The Abe Hays Family Spirit of the West Collection (Ongoing Exhibition)
Permanent Collection

A one-of-a-kind showcase of 1,400 saddles, spurs and other quintessentially Western objects featuring eight themes: working cowboys; Wild West shows; Western gear made in prisons; rodeos and fairs; Western movies and parades; outlaws and lawmen; Western saloons; and illustrations. (Located in the Abe Hays Family Gallery)

Marjorie Thomas: Arizona Art Pioneer (December 20, 2016 through January 7, 2018)

More than 40 artworks by trailblazer, artist and early Scottsdale resident Marjorie Thomas, whose life and career link the chronicle of Arizona’s art and history. Her drawings and paintings portray desert landscapes, Native peoples and ranch scenes, often including imagery of the donkeys, horses and sheep that played an integral role in the region’s early history. (Located in the Derek Earle Emergence Gallery)

The Scottsdale Craftsmen: A 70-Year Legacy (December 20, 2016 through January 7, 2018)

A celebration of the diverse artists and craftspeople at the historic Arizona Craftsmen Center, and the center’s significant role in the emergence of postwar Scottsdale’s cultural identity. (Located in the Ellie and Mike Ziegler Heritage Hall Gallery)

Heritage Hall (Ongoing Exhibition)
Guests can explore inspiring images and biographies of people, past and present, who have made contributions to the American West.

"Life and Adventures of Buffalo Bill," Rennard Strickland Collection

“Life and Adventures of Buffalo Bill,” Rennard Strickland Collection

The Rennard Strickland Collection of Western Film History
(June 20, 2017 through September 30, 2018)
Permanent Collection

This inaugural exhibition features Western film posters, lobby cards, and associated ephemera and memorabilia dating from the 1800s to the present, curated from the world’s largest—and most historically important and inclusive—collection of Western film graphic arts. The first of many planned exhibitions featuring posters and objects from the collection, it celebrates the American West, cowboys, Native Americans, the history of the movie industry, and the power of the West’s cultural legacies. It also pays tribute to Rennard Strickland (Osage/Cherokee), whose collection of more than 5,000 items was acquired in late 2016 in an education and community partnership between Western Spirit: Scottsdale’s Museum of the West and the Arizona State University Foundation for A New American University. (To be installed in the Diane and Bruce Halle Foundation Great Hall)

Buildings and Campus

Owned by the City of Scottsdale and operated by Scottsdale Museum of the West (a not-for-profit 501(c)3 organization), Western Spirit: Scottsdale’s Museum of the West is a stunning 43,000-square-foot, two-story main building designed by Phoenix-based architectural firm Studio Ma. An adjacent building designed by noted architect Vito Acconci and located on the historic Loloma Transit Station site preserves elements of its classic design. The building has been repurposed as administrative offices and the Ridenour Learning Center.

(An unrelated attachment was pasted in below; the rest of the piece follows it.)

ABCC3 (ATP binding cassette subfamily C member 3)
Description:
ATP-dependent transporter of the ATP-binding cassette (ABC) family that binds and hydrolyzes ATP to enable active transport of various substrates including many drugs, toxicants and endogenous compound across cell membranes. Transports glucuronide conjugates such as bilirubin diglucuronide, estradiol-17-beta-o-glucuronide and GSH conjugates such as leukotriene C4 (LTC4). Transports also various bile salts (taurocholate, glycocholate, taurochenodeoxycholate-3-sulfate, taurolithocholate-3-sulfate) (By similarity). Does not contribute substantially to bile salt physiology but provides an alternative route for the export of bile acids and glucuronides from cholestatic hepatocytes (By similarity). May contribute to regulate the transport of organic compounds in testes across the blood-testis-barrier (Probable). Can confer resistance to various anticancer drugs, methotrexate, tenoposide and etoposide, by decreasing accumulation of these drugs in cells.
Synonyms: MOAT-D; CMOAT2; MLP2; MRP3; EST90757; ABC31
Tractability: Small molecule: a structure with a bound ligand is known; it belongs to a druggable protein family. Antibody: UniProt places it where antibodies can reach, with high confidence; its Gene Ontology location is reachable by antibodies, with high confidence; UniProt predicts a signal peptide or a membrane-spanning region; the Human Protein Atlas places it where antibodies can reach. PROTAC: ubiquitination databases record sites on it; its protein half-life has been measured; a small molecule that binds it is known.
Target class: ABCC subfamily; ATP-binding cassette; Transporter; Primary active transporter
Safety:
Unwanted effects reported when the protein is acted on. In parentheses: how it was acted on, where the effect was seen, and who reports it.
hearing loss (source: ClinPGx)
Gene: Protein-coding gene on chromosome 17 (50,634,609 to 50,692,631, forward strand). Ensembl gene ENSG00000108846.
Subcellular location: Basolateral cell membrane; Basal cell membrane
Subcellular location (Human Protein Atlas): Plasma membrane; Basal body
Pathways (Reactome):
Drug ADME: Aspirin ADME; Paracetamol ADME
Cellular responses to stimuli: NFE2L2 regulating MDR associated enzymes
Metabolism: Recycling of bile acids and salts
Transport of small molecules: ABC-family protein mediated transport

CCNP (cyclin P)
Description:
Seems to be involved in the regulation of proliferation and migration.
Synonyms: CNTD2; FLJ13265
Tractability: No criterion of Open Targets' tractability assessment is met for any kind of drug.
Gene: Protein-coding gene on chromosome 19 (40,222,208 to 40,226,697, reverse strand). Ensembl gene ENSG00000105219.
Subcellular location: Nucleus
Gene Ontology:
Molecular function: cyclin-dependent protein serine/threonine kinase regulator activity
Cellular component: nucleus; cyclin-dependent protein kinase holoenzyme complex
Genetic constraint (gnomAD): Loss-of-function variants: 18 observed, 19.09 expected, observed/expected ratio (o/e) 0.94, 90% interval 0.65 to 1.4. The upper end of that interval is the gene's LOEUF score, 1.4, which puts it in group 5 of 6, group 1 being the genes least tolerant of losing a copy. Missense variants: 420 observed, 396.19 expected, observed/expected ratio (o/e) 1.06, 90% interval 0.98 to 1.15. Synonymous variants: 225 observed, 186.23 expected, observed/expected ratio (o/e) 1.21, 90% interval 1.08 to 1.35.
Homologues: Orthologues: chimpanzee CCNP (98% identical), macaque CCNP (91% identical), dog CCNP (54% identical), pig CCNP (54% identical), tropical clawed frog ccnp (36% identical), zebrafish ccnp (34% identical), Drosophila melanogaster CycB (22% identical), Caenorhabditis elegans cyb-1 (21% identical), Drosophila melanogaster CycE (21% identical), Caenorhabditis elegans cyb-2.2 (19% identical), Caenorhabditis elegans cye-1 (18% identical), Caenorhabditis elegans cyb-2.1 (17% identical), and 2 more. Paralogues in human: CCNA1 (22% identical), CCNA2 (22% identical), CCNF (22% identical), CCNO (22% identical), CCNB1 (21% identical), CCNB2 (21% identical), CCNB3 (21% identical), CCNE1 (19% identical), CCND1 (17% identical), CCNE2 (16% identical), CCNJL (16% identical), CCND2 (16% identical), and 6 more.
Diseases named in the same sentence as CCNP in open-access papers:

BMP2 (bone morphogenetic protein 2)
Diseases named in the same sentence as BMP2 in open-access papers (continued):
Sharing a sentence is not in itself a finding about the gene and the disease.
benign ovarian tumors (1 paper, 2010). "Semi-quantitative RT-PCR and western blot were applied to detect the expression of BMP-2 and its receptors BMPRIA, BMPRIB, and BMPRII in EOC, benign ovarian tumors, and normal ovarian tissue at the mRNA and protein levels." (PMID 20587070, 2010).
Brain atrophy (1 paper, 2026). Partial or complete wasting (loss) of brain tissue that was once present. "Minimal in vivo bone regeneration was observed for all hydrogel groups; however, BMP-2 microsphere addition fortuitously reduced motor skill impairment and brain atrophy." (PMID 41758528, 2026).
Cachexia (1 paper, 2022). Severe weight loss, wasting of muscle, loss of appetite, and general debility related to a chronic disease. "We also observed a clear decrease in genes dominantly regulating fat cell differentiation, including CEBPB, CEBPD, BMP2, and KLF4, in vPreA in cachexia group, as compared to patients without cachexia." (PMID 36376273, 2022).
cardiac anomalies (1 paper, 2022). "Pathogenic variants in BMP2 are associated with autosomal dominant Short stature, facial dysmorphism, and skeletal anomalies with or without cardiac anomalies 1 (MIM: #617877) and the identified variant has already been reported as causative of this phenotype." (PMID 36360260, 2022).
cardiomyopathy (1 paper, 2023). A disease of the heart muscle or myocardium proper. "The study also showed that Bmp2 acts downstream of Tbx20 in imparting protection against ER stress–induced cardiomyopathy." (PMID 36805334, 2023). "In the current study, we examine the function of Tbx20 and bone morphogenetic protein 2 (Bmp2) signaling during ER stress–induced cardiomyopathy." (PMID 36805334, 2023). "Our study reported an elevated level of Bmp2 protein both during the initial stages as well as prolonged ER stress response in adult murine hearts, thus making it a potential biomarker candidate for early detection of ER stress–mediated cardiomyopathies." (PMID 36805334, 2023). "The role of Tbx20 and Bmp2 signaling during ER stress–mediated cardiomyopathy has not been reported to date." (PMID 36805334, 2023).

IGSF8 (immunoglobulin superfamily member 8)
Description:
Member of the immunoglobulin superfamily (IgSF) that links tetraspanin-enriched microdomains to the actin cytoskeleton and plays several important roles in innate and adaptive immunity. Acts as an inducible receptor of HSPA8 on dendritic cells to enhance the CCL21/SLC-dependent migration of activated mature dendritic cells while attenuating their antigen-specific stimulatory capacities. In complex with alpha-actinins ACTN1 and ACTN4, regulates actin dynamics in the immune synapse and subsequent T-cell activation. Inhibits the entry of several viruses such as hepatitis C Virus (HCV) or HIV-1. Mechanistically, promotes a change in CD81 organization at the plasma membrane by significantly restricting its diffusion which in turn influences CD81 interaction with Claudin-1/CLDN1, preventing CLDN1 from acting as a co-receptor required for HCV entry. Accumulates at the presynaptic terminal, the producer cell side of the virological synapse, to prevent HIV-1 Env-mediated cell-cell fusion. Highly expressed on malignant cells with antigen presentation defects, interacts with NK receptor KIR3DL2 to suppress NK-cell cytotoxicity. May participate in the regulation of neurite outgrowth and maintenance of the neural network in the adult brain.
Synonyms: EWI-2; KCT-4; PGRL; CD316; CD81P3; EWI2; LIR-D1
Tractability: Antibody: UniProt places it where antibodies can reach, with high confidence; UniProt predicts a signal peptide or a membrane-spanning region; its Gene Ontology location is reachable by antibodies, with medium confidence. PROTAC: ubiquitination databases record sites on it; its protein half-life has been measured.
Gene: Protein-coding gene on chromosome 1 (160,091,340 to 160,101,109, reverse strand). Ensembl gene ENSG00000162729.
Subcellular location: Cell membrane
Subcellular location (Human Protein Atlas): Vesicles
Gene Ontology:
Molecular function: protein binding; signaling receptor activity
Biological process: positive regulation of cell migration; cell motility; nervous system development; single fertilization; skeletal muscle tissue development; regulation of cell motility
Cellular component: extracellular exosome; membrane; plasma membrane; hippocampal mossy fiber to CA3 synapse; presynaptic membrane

The museum campus was designed by landscape architect Colwell Shelor of Phoenix and features low-water use desert plantings. Both indoor and outdoor spaces are certified as LEED® (Leadership in Energy and Environmental Design) Gold, conserving precious natural resources while raising public awareness of their vital importance to the Western region.

Scottsdale’s Museum of the West also features the beautiful outdoor Christine and Ted Mollring Sculpture Courtyard, with a changing selection of sculptures. The 135-seat Virginia G. Piper Charitable Trust Theater/Auditorium hosts performances, special programs, events, and the 10-minute film “Spirit Is,” highlighting the story of the American West. The Sue and Robert Karatz Museum Store offers a tempting selection of Western-themed art and gifts.

Museum Hours

Tues., Wed., Fri., Sat.: 9:30 a.m.-5 p.m.
Thursday: 9:30 a.m.-9 p.m., November-April
9:30 a.m.-5 p.m., May-October
Sunday: 11 a.m.-5 p.m.
Closed Monday

Admission Prices

Adults: $13
Seniors (65+) and Active Military: $11
Students (Full-time with ID) and Children (6-17 years): $8
Members and Children 5 and under: FREE

Location

3830 N. Marshall Way, Scottsdale, AZ 85251

Scottsdale’s Museum of the West is located near Old Town in downtown Scottsdale’s arts district, one block west of Scottsdale Road at First Street. The museum is readily accessible from throughout the metro Phoenix area, and is within easy walking distance of numerous art galleries, retail stores and restaurants.

 

More Information

Phone: 480-686-9539
Website: www.scottsdalemuseumwest.org  Website

 

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Author: The Peak

Published on behalf of the Greater Pinnacle Peak Association by the editorial staff.